There's also Intelligent Brake Assist (IBS), which uses the radar cruise control system to detect an obstacle in front of the car and then gently moves the accelerator pedal up against your foot. Again, it's sounds frightful, but in the real world it works well, essentially nudging your foot from the gas to the brake. It's more of a recommendation than an actual intervention (it really is a gentle push as opposed to a vicious shove) and is probably best used in stop-and-go traffic. Like all that we've discussed, if you don't like it, switch it off. Being even more fair to Infiniti, the new M ships with all the driver intervention tech in the off position, requiring you to turn it on in the first place.
The 2011 M comes in two main flavors, the M37 and the M56. The M37 (finally) gets Nissan's righteously good VQ37 3.7-liter V6 that's been in use for some time in the G37 and Nissan 370Z. For M duty, the VQ is tuned to 330 horsepower at 7,000 rpm and 270 pound-feet of torque at 5,200 rpm. The big news is what's lying in wait under the hood of the M56 – a 5.6-liter direct-injected V8 that produces 420 hp at 6,000 rpm and a brutal 417 lb-ft of torque at 4,400 rpm. Both engines are mated to Nissan's seven-speed automatic transmission that features rev-matched downshifts. If you opt for the Sport Package on either car, you also get proper column-mounted, leather-covered aluminum shift paddles.
For the purpose of this review, we're talking about cars equipped with said Sport Package that include bigger brakes and calipers front and rear, 4-Wheel Active Steering, upgraded springs and shocks, more highly bolstered seats, 245/40/20 summer tires and a big fat red S on the trunk lid. Caveat emptor: The Sport packs aren't cheap. Not only does the Sport Package cost an additional $3,650 over the $46,250 and $57,550 base prices of the M37 and M56 respectively, but you are forced to also get the Technology Package that lists for around $3,000. Is the $6,650 worth the stretch? To us, yes, but you've been warned.
It was quite eye-opening to drive the two Ms back to back. The M37S is a high-reving freak that's more than happy to spend an hour spinning along at around 5,500 rpm. Even though Infiniti's boffins managed to make the new M37 weigh six-pounds less than the outgoing M35, 3,858 pounds is still quite a chunk of car. That said, the impressive 3.7-liter V6 had enough power to motivate the big sedan quickly and satisfyingly. Yeah, you have to get on the pedal to get to the power, but that's the good part. Infiniti doesn't give out performance numbers, but we'd guess 5.5 seconds to 60 mph is about right. One quick note about the transmission, and this applies to both cars, is that it's a shame Infiniti didn't pull the trigger and put in a dual-clutch system. While you as the driver do get to pull the trigger (fine, paddle shifter), the shifts take way too long. Also, gas mileage is up by 1 mpg compared to the old M35 – 18 city/26 highway.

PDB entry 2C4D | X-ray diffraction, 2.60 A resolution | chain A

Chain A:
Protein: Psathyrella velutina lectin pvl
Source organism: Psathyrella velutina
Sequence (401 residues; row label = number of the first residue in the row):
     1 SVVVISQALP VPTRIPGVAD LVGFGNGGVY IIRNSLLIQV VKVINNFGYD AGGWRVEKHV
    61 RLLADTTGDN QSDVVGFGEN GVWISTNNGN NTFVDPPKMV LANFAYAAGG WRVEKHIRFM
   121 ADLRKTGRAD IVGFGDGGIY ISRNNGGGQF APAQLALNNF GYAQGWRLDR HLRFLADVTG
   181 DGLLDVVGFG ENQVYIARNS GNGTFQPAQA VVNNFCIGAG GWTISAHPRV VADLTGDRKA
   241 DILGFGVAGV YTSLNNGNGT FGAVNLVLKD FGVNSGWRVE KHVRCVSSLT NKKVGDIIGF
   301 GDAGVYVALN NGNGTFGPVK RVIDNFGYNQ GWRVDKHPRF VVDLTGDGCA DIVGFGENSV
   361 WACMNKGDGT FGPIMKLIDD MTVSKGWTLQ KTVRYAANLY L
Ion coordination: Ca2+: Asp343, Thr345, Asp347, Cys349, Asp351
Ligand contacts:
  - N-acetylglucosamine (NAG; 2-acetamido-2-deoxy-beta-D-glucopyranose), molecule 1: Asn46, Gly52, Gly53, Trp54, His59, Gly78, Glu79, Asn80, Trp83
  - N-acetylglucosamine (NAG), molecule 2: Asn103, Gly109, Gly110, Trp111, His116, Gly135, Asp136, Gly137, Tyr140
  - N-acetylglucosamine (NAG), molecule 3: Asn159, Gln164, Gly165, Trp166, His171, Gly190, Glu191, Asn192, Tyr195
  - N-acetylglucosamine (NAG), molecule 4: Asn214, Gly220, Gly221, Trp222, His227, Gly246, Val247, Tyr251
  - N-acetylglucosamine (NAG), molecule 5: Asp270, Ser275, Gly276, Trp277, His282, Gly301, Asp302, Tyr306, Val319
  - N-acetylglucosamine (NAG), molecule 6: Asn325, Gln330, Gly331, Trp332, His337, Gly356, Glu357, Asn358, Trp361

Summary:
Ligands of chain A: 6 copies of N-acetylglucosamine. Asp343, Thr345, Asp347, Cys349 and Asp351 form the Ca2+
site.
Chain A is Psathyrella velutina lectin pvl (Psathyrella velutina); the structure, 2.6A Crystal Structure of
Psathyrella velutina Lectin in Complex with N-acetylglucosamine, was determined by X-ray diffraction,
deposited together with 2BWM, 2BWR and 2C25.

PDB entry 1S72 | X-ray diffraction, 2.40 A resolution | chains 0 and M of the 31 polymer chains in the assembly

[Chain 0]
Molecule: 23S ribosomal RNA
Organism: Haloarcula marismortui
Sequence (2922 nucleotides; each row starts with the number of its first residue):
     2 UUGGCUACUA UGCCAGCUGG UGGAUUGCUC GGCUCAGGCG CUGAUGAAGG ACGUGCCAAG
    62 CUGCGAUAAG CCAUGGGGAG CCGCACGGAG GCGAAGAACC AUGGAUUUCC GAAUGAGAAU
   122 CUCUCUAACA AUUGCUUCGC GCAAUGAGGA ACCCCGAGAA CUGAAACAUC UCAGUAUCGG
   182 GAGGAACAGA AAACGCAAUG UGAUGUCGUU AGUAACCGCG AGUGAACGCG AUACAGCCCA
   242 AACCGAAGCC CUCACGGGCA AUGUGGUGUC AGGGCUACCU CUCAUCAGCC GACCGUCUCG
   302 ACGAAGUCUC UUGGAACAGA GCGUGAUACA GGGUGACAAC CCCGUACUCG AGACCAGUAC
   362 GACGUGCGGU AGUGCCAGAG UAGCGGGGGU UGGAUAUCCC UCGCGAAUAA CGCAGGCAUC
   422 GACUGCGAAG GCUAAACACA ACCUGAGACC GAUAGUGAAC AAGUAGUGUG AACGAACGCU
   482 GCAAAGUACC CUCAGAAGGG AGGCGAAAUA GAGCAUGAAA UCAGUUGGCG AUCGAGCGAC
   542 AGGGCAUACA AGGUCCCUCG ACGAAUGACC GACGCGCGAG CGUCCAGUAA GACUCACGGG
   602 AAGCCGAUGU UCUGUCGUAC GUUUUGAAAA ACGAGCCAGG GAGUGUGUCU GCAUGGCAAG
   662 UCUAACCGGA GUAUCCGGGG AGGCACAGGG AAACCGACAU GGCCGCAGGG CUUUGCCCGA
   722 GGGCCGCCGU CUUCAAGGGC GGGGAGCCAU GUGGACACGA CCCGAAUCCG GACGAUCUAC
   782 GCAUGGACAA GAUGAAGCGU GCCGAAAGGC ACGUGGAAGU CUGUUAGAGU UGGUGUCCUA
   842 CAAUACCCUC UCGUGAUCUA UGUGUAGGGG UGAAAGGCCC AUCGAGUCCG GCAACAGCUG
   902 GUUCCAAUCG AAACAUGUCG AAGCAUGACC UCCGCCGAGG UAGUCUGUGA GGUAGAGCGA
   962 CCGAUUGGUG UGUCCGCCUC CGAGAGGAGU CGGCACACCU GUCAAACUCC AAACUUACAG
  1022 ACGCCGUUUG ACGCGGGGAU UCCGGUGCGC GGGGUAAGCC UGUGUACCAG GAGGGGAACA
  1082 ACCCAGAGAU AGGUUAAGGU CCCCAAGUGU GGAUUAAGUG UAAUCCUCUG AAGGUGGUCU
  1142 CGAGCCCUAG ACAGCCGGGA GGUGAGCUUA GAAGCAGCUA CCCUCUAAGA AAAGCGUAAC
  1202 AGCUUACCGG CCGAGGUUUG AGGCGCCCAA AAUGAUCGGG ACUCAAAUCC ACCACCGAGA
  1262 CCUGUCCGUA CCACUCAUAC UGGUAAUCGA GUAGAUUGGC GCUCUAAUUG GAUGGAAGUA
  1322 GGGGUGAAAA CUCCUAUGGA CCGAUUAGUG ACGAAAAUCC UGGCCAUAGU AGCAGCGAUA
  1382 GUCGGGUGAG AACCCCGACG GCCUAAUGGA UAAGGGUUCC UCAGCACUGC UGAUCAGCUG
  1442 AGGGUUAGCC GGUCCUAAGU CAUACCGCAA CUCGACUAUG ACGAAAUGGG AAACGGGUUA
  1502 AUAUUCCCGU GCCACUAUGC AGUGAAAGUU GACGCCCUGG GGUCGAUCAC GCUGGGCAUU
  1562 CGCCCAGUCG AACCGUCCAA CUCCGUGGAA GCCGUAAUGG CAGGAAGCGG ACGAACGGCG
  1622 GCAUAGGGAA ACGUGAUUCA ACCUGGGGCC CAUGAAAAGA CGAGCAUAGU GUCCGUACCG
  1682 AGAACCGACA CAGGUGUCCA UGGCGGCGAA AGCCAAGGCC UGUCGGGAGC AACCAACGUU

By contrast, the hulking M56S is much more of a grand tourer than the rev-loving M37. Torque comes on way lower down the rev range and there's so much more of it. The 5.6-liter V8 also makes more guttural, low-frequency sounds than the buzzy V6, so much so that the two cars hardly sound (let alone feel) related. Curiously, and despite its impressive power numbers, the V8 didn't come across as explosive as we thought and hoped it might. For comparison's sake, the Audi RS4 also makes 420 hp (and one hundred fewer torques) yet feels like it's being shot out of a cannon. A big cannon. The M56 on the other hand, feels more like the Lexus LS600hL. There's endless, inadequacy-compensating power on tap, it's just not a quick car. We suppose you could blame the M56's 4,028 pound curb weight (up 70 pounds over the M45), but we suspect that gearing and sound insulation is to blame. Still, the M56 probably hits 60 mph in five seconds flat, it just doesn't feel all that explosive. Mileage is unchanged compared to the M45 at 16 mpg in the city, but a vastly improved 25 mpg highway (the M45 clocked 21 mpg on the road).
While the new engines are no doubt welcome news to enthusiast types, the biggest improvement (and really this car's killer app) is the 4-Wheel Active Steering, or 4WAS. Unlike the more aggressive (and in reality, not that great) systems you might remember from the late '80s and early '90s, Infiniti's 4WAS only moves the rear wheels in phase with the front wheels by a maximum of one degree. Admittedly, that doesn't sound like much and at low speeds you simply don't notice it. But crank up the engine's volume and get ready to be impressed. 4WAS helps eliminate both under- and oversteer, but more importantly the M just feels planted when you reach a turn's apex. Not just planted, but nimble, athletic and confident, especially in conjunction with some left-foot trail braking. Put it like this: We knew going in that both Ms would be fast, but an honest to goodness handler? Color us remarkably impressed. If you're wondering, the optional four-wheel-drive systems offered on both cars kill the handling. They also add weight and aren't available with the all-important Sport Package. We're sure that traction control alone (plus snow tires) will see you and your new M through the winter.